Russia is experiencing a strong territorial imbalance of broiler meat production as oversupply is evidenced on European Russia, and a shortage in Siberia and the Far East, this is according to Andrey Dalnov, chairman of the Industry Expertise Center of the Russian state-owned bank Rosselhoznabank, during a press conference in Moscow.
Siberia and the Far East encompass 80% of the Russian territory but account for less than 20% of the country’s broiler meat production. Those regions are traditionally not considered attractive for poultry production because of the poor infrastructure development, low population density, and harsh climate conditions.
From January to May of 2020, the Central federal district produced 1 million tonnes of broiler meat, while the Siberian federal district – 102,000 tonnes. It is likely though, that the poultry industry in Russia will develop ‘in eastern direction’ in the coming years with more farms emerging east of Urals, Alexander Tuz, vice president of the Russian poultry company GAP Resource said in a statement posted on the Rosselhoznabank’s website. The production growth in this part of the country is essential to meet the domestic demand as well as the demand from overseas.
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Logistics infrastructure is the main barrier for building new poultry facilities in Siberia and the Far East, Albert Davleyev, president of the Russian consulting agency Agrifood Strategies told magazine Agroinvestor. And yet the production costs in Belgorod Oblast, in Central Russia, are lower than that in the eastern regions, even when taking into account logistics costs for delivering poultry products to the remote areas, like Kamchatka Krai, Davleyev said.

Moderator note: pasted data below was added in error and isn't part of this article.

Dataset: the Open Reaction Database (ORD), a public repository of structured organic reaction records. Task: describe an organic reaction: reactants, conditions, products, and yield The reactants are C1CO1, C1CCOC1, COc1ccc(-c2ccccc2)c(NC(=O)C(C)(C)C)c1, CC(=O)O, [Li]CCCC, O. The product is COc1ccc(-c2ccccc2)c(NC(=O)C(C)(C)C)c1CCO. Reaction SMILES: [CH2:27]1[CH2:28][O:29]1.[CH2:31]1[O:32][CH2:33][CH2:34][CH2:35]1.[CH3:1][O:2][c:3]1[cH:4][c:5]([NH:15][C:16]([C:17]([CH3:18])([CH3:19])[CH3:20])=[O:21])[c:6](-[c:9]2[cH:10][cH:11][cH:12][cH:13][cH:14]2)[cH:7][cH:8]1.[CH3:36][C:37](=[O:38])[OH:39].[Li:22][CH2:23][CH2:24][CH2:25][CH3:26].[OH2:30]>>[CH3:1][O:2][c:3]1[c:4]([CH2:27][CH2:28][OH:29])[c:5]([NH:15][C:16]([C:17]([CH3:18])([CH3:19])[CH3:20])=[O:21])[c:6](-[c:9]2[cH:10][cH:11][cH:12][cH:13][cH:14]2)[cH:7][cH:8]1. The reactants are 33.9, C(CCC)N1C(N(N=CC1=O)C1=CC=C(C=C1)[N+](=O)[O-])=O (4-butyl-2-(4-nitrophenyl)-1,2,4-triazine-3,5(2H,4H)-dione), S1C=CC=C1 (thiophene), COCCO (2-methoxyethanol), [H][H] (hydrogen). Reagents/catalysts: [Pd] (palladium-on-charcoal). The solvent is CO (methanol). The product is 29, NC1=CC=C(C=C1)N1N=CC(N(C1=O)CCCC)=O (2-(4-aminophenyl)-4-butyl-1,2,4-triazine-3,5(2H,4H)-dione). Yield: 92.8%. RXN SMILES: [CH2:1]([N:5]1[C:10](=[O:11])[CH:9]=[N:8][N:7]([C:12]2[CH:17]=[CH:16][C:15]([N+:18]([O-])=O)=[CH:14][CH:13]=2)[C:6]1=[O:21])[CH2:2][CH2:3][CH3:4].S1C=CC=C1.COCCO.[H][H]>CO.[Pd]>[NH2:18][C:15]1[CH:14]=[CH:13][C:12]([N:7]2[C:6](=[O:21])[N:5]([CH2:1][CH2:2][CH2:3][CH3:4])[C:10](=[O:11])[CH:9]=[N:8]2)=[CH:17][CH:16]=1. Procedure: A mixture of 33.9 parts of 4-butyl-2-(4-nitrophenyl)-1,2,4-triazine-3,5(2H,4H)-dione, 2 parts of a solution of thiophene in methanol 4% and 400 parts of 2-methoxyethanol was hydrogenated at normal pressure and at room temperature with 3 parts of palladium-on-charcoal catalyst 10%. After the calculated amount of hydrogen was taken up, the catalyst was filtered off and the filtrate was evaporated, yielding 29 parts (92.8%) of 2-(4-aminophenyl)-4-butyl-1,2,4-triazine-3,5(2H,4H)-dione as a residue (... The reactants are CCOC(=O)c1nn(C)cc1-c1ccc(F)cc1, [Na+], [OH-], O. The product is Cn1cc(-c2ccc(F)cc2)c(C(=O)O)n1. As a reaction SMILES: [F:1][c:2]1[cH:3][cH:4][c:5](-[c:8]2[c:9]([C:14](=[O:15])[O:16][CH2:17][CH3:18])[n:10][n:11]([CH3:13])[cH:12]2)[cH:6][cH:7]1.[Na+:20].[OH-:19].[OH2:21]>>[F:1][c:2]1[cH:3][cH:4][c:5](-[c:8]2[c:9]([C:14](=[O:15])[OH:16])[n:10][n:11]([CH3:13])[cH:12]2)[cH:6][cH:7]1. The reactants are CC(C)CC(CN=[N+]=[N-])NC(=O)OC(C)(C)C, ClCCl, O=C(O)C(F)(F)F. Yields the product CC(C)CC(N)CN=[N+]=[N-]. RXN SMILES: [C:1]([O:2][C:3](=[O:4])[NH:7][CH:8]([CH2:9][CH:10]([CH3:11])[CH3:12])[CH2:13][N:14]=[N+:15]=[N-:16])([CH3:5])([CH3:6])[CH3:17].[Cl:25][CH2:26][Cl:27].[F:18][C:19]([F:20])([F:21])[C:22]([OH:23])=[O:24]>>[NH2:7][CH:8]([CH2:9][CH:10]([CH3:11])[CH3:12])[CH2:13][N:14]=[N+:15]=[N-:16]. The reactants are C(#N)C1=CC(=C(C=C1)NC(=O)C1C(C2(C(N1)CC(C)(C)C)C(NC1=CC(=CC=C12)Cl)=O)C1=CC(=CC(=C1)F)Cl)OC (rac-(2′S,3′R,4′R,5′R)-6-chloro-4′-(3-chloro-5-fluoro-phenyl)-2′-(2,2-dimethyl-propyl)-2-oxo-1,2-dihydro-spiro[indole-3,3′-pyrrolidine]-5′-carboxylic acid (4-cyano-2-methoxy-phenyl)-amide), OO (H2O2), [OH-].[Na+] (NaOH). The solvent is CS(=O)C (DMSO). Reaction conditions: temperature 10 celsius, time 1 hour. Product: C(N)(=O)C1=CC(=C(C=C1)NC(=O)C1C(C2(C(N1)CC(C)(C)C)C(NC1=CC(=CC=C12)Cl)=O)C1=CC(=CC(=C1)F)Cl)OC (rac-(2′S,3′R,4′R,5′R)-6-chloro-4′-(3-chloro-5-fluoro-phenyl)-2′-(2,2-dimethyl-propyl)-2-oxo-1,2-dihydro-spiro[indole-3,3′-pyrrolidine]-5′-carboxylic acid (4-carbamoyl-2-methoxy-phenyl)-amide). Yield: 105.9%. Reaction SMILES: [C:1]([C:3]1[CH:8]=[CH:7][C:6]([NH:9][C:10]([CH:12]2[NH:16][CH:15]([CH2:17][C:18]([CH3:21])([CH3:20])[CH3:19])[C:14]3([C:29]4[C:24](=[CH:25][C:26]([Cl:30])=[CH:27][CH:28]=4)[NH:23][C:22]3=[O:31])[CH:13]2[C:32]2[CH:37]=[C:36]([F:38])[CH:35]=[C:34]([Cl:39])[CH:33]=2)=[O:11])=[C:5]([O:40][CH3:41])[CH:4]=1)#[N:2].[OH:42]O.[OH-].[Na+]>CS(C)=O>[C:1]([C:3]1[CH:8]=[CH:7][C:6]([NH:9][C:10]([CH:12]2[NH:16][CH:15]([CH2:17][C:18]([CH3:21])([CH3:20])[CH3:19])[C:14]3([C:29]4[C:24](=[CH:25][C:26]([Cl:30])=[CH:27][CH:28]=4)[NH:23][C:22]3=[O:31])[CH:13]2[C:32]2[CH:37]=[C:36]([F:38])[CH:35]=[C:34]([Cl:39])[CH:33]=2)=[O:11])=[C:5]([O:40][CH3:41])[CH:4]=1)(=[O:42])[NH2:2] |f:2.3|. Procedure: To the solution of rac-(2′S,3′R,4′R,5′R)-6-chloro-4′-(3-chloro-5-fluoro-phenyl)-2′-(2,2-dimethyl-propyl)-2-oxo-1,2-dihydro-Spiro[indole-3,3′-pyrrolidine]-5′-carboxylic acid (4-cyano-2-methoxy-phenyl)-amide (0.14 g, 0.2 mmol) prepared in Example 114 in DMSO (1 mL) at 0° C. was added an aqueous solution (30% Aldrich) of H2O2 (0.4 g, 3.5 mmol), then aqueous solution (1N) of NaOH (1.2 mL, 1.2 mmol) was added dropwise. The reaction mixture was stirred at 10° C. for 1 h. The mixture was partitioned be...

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The industry infrastructure is well-developed in Russia, and there is no problem in ensuring poultry meat supply to all of the country’s regions, Sergey Lakhtyukhov, director-general of the Russian Union of Poultry Producers said in the statement. The production costs have recently been rising across the supply chain due to the Russian currency fluctuations and the Covid-19 pandemic. All imported materials, like feed additives, have become more expensive. Coupled with a 20% to 25% price hike on the grain market, this has pushed production costs for poultry and eggs in Russia up by as much as 20%, the Russian Union of Poultry Producers estimated.
As a result, during the first 5 months of the year, Russian poultry companies earned 27% less money than during the same period of the previous year. Their combined profit plummeted by Rub22 billion ($ 350 million). The average price for broiler meat in Russia is now estimated at Rub98 ($ 1.5) per kg, 7% down compared to the previous year. Poultry prices traditionally are slightly higher in eastern regions than in European Russia.